CODE CARE on the move

Minister of Health & Wellness, Dr. Christopher Tufton (third from right) and Consul General to Miami, Oliver Mair (second from right) shares a photo moment with medical professionals in Miami. From left are Dr. Oneil Pyke, Chief Medical Officer at Jackson North Medical Centre; Dr. Stephanie Lyew, General Surgeon and Consultant at the University Hospital of the West Indies; Mrs. Patricia Ingram-Martin, Chief Nursing Officer with the Ministry of Health & Wellness; Dr. Marie Sandra Severe, Senior Vice President & Chief Executive Officer, Jackson North Medical Centre; and Dr. Beverly Fray, Manager, Jackson Health System Academic Partnerships.

Health team courts medical pros overseas

The Minister of Health & Wellness, Dr. Christopher Tufton is leading a series of discussions with members of the Jamaican diaspora in the United States to recruit medical staff for CODE CARE, a project to improve wait times for elective surgeries, including for cataracts as well as oral and sinus cancers.

The Minister, who is accompanied by a team from the Ministry, including Mrs. Patricia Ingram-Martin, Chief Nursing Officer, have so far held meetings in South Florida and Atlanta. The meetings have covered faculty exchanges and training to benefit Jamaicans under CODE CARE.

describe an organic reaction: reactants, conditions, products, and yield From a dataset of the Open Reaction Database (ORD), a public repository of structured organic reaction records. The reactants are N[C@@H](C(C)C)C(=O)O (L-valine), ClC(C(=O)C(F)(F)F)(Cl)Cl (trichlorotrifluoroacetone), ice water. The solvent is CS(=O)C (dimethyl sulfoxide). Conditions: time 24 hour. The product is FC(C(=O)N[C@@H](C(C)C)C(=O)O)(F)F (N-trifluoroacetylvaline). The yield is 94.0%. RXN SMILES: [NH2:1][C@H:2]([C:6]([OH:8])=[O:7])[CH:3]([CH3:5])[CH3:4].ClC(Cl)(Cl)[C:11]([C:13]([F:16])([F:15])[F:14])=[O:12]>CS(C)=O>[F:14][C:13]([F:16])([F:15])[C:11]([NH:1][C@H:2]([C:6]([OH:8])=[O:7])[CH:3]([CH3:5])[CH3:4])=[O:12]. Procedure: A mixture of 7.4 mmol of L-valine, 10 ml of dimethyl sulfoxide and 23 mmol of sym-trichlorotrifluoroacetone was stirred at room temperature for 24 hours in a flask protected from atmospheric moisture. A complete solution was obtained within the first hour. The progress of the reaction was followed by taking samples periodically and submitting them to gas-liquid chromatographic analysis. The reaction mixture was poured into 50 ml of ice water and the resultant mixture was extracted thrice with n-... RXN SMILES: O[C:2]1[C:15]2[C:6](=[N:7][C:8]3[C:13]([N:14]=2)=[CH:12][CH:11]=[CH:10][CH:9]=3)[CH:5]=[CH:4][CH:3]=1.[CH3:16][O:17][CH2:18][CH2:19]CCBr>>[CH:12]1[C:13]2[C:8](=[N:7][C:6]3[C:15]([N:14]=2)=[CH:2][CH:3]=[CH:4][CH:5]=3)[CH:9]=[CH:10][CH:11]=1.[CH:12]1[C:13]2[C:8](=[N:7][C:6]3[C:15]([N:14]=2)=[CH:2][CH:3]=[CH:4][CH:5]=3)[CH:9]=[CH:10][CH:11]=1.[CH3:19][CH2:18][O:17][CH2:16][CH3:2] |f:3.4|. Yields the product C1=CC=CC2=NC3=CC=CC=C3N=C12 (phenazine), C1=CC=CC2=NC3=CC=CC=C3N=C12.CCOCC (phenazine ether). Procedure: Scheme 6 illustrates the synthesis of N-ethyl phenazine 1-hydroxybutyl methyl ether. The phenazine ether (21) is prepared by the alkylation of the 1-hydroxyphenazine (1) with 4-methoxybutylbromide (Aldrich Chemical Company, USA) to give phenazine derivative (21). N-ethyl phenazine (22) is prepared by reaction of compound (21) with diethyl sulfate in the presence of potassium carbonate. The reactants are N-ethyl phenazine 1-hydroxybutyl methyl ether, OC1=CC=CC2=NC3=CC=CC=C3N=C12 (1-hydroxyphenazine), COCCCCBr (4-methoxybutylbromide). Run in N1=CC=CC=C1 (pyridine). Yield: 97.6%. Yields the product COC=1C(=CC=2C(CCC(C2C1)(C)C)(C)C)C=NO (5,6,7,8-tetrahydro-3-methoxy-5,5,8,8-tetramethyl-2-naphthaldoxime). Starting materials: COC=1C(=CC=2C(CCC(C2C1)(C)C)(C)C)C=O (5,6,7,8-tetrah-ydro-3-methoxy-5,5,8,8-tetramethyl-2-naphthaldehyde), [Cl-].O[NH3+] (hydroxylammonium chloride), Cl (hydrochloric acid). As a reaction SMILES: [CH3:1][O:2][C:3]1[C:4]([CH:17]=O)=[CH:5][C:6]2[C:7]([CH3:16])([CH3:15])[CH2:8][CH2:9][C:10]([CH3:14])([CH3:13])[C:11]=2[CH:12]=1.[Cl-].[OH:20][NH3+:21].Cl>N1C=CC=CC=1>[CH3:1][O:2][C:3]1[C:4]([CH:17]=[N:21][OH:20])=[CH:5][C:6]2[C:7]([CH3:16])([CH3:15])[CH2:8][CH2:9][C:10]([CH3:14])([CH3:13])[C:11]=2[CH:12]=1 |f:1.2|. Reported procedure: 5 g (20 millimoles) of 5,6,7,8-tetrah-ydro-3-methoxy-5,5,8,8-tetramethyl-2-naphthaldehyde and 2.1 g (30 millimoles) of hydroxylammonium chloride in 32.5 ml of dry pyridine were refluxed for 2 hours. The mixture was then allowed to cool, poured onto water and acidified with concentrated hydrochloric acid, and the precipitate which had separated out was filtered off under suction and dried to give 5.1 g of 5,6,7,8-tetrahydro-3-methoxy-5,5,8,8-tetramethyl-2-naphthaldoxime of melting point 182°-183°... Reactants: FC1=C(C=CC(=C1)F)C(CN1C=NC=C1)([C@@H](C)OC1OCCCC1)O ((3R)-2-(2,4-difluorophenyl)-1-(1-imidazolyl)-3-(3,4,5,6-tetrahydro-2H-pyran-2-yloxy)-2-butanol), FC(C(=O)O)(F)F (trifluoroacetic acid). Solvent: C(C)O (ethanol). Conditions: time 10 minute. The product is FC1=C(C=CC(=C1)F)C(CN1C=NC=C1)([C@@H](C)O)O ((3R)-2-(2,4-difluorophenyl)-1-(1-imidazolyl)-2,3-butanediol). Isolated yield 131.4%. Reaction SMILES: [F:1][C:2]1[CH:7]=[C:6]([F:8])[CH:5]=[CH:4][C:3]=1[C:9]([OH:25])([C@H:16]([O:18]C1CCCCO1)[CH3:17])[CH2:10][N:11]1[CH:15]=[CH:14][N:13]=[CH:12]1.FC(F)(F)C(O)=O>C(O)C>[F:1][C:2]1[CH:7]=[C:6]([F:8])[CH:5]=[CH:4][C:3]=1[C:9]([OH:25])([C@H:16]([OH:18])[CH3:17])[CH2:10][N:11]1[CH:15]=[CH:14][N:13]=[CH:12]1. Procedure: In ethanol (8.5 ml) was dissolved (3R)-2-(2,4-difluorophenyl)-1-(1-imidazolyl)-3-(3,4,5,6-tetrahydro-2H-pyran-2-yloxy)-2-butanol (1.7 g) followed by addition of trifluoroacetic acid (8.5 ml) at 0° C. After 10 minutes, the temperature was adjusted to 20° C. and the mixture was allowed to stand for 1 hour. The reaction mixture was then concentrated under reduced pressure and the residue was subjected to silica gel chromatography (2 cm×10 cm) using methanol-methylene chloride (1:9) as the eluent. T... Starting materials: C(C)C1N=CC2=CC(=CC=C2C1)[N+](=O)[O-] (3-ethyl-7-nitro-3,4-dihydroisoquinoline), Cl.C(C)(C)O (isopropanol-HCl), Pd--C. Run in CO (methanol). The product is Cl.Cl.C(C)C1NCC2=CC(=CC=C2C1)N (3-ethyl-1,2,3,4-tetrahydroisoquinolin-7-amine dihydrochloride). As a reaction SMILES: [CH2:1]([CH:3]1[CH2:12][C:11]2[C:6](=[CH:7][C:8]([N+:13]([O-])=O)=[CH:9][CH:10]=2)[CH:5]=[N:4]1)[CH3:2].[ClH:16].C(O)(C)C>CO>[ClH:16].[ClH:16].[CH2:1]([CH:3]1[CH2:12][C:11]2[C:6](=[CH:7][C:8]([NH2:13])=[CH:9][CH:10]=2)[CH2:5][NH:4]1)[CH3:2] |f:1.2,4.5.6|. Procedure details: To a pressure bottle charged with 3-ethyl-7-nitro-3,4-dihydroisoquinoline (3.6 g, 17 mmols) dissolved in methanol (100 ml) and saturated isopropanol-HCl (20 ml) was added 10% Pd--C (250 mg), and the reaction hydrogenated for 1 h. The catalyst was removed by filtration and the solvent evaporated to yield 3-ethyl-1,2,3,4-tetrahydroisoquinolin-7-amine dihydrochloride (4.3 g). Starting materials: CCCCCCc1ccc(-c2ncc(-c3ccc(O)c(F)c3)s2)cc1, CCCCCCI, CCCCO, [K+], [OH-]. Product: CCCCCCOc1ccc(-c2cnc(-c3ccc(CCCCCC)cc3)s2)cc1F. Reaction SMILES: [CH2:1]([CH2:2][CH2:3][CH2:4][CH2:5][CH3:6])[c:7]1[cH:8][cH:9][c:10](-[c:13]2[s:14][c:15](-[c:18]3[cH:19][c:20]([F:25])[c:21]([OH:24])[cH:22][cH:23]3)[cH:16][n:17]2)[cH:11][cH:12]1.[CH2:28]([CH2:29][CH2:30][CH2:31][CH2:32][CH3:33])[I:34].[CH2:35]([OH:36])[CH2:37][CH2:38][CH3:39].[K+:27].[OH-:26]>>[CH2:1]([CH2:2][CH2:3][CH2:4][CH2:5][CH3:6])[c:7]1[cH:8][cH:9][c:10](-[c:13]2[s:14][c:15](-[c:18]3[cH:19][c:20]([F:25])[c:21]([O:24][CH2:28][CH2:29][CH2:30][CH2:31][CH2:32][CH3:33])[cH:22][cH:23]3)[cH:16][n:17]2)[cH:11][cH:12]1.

Following his participation in the 170th PAHO Executive Council Meeting in Washington DC this week, the Minister will travel to New York to continue the CODE CARE recruitment efforts.

“Since March 2020, many hospitals have had to suspend the normal processing of elective surgeries, which has resulted in the extension of the length of time that persons wait for these operations, sometimes up to two years,” Dr. Tufton told Parliament during his Sectoral presentation on May 3 (2022). 

Minister of Health & Wellness, Dr. Christopher Tufton (centre) in discussion with Mr. Peter Powers (left), chief executive officer of Memorial Regional Hospital and Mr. Oliver Mair, Consul General to Miami.

“One can only imagine the pain and suffering that those Jamaicans have to bear waiting for a procedure, but due to the COVID-19 priorities cannot get this procedure done,” he added at the time.

CODE CARE has been introduced to ease that stress, with the intended engagement of specialist nurses and support staff in the form of nursing missions to support the local nursing cadre for between seven and 14 days.

The expansion of the number of surgical teams though project CODE CARE is to enable at least 2,000 additional surgeries in facilities islandwide. In addition to the United States, the Health & Wellness Ministry is also to recruit personnel from Canada and the United Kingdom.

Recruited nurses will be provided with air and ground transportation, accommodation, and per diem for the duration of their stay in Jamaica. These are in addition to insurance for work in the various facilities and their time in country; Nursing Council Certification and fee waivers.